Another season, another apocalypse to stop. The Umbrella Academy kicks off its sophomore season roughly where season one left off with Number Five saving his adopted siblings from the impending asteroid that’s about to shatter the Earth by zapping them into the past. The 1960s to be exact. The problem? Each sibling lands in a different time.
Let’s check in on the Hargreeves siblings, shall we?
Klaus and Ben started a cult (I mean what else would you expect); Allison is now a civil rights organiser; Luther works for Jack Ruby (yes, that guy who shot Oswald after he allegedly assassinated President Kennedy); poor Diego was locked up in a mental asylum with a mysterious girl named Lila (pay attention to her); Vanya now lives in a farm with the person who knocked her over when she first arrived in the 60s. Oh, she also has amnesia.
And then there’s Number Five. He arrives on November 25 1963 and finds himself in the middle of a war. A Russian-instigated war, to be exact. He sees his siblings teaming up to fight against the Soviet armies, but to no avail because moments later the Russians are going to drop a nuke on them, thus ending the world. But before that, Hazel approaches Number Five and tells him that if he wants to save the world, he has to follow him and they time travelled back 10 days before the catastrophe.
And that’s just the first 10 minutes of the first episode.
How exactly is Number Five going to gather his siblings and save the world the second time? Well, that’s the centre plot of the second season. While it treads familiar ground, this season improves on its predecessor by giving more depth to each of its characters. The idea of separating each sibling is a genius move that showrunner Steve Blackman made. It gives us a better insight into each character’s psyche and emotional state that we didn’t get to see in the first season.
Diego and Ben, two of the most underdeveloped characters in season one were finally given a chance to shine. Diego’s journey from getting locked up to escaping the mental asylum was a fun and hilarious one. Newcomer Lila also helps shed some light to his characters. Instead of seeing Diego as the knockoff version of Batman, we finally get to see what drives him as a person and where does the “hero complex” trait come from.
Ben is also more present in this season and we absolutely love his dynamics with Klaus. From trying to stop Klaus from making one bad decision to another to helping Klaus to become the cult leader, their love-hate relationship is one that we enjoyed watching most in this series. There’s also this one particular scene he shares with Vanya that touches our heart. It also made us realise what a great pairing they could be.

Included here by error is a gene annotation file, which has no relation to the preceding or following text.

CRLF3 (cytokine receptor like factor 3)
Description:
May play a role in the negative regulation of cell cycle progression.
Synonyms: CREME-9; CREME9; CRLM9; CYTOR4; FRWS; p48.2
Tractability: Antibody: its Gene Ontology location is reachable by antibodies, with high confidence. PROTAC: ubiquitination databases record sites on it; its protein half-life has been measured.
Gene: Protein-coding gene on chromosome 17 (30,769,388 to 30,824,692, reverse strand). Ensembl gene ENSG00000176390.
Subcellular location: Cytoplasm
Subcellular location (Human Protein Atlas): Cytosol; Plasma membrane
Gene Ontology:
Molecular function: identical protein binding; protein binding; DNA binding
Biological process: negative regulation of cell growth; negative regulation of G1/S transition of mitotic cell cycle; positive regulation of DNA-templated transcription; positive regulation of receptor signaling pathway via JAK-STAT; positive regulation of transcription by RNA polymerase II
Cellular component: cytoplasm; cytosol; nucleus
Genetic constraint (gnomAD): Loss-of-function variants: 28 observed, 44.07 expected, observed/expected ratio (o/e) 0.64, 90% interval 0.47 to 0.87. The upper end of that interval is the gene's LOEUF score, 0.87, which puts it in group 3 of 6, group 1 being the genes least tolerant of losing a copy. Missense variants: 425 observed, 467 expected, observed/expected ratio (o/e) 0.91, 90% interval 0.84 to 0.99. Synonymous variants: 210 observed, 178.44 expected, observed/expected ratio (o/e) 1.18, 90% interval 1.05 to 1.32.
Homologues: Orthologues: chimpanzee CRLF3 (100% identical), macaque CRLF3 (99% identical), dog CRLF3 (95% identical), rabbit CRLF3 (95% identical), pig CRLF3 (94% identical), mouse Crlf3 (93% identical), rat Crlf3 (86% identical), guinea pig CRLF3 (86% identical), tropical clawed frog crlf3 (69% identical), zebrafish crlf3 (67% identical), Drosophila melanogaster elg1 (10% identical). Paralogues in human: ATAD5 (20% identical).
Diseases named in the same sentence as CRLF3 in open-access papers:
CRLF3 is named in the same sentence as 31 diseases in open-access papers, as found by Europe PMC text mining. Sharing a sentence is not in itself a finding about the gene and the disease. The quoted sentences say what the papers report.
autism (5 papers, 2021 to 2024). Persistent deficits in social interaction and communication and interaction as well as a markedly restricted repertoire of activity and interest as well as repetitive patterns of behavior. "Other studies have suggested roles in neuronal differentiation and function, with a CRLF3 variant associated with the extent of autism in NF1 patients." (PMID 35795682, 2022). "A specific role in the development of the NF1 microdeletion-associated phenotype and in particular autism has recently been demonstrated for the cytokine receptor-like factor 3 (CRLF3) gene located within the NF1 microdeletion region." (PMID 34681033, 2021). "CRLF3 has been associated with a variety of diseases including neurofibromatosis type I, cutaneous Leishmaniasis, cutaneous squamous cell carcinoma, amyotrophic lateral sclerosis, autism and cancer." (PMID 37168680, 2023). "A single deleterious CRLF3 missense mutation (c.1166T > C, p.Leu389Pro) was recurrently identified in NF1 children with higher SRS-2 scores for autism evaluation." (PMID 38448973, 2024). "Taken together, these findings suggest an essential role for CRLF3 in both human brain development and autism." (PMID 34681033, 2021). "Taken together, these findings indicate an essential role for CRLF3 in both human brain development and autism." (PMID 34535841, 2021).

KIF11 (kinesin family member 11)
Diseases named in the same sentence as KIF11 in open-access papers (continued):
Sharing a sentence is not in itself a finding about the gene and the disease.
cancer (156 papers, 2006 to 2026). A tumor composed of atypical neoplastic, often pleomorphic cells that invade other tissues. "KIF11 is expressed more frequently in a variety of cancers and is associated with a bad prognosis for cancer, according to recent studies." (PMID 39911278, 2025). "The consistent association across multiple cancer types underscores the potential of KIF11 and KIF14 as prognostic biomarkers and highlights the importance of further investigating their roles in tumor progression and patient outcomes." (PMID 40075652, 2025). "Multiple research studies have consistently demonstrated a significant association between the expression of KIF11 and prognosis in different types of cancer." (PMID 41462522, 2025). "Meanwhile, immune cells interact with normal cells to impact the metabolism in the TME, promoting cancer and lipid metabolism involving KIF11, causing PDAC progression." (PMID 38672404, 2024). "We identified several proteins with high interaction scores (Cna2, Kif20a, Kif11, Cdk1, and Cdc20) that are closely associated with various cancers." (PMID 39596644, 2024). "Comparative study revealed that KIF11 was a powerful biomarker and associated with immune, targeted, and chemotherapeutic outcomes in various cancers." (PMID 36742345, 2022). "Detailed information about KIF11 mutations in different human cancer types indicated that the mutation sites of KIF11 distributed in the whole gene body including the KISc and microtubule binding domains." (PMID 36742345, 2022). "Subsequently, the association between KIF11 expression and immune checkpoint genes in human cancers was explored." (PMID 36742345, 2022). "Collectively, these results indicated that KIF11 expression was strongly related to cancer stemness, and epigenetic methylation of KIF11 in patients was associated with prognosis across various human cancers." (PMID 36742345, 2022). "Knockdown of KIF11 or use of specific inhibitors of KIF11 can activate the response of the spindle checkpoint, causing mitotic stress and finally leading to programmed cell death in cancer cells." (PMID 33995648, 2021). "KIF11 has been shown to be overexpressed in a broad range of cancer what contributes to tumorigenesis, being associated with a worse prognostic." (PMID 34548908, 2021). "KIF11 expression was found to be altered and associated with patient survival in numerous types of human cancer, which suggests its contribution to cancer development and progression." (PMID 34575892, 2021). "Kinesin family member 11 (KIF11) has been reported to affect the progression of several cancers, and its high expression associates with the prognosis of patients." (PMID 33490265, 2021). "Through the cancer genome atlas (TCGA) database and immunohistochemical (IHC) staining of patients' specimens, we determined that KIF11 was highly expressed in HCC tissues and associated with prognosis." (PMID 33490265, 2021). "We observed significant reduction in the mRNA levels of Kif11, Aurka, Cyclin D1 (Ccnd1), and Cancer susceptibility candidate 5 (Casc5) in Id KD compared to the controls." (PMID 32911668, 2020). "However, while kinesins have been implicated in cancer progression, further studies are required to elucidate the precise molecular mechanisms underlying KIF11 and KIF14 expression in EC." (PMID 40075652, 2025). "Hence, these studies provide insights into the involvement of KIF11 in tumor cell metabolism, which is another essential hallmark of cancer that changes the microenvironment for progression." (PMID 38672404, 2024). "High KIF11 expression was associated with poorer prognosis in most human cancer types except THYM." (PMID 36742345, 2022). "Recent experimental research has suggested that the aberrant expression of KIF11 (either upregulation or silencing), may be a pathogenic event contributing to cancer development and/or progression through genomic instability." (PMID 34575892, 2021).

Allison’s journey is also another noteworthy one. As a black woman in the Jim Crow era is certainly not a pleasant one, but kudos to the showrunner for highlighting the dehumanising reality of the era. In light of #blacklivesmatter movement in America, it’s unfortunate to see that though five decades have passed, the discrimination that black people faced is still an apparent one today. Still, if the writers want to dabble in the civil rights movement, they should take a page out of HBO’s Watchmen, a series that champions in both narrative and specificity, because right now, the civil rights narrative feels diluted in comparison with the Emmy-nominated series.
As for the soundtrack, well, it’s as fun as the first season. The show did a great job of mixing music with its fight scene and one particular take that I like is the brawl between Allison and the IKEA mafia set to a popular boy band hits from the early 2000s. It was an unexpected choice of music, ironic even, but it works. There are few other music choices that are borderline questionable, but somehow when you put them together with the scene, it was executed flawlessly. But then again what’s The Umbrella Academy without some funky experimentations. As enjoyable as the music is this season, nothing comes close to the iconic sibling dance set to “I Think We’re Alone Now” back in season one. That was pure perfection. The cast recently recreated the entire dance sequence during the lockdown. You can watch it below.
Overall, The Umbrella Academy landed on a solid second season. They did well by delivering what makes them stand out in its first season – high energy action sequences, head-banging soundtrack and the dynamic of this dysfunctional family. Still, there is room for improvement. We just hope that they will address the plot holes and the cliffhanger in its coming season (if Netflix doesn’t cancel the show).
So strap on and get ready for a brand new apocalypse, a talking fish, IKEA mafia, a (potential) new sibling, a new academy(?) and a helluva of deaths.
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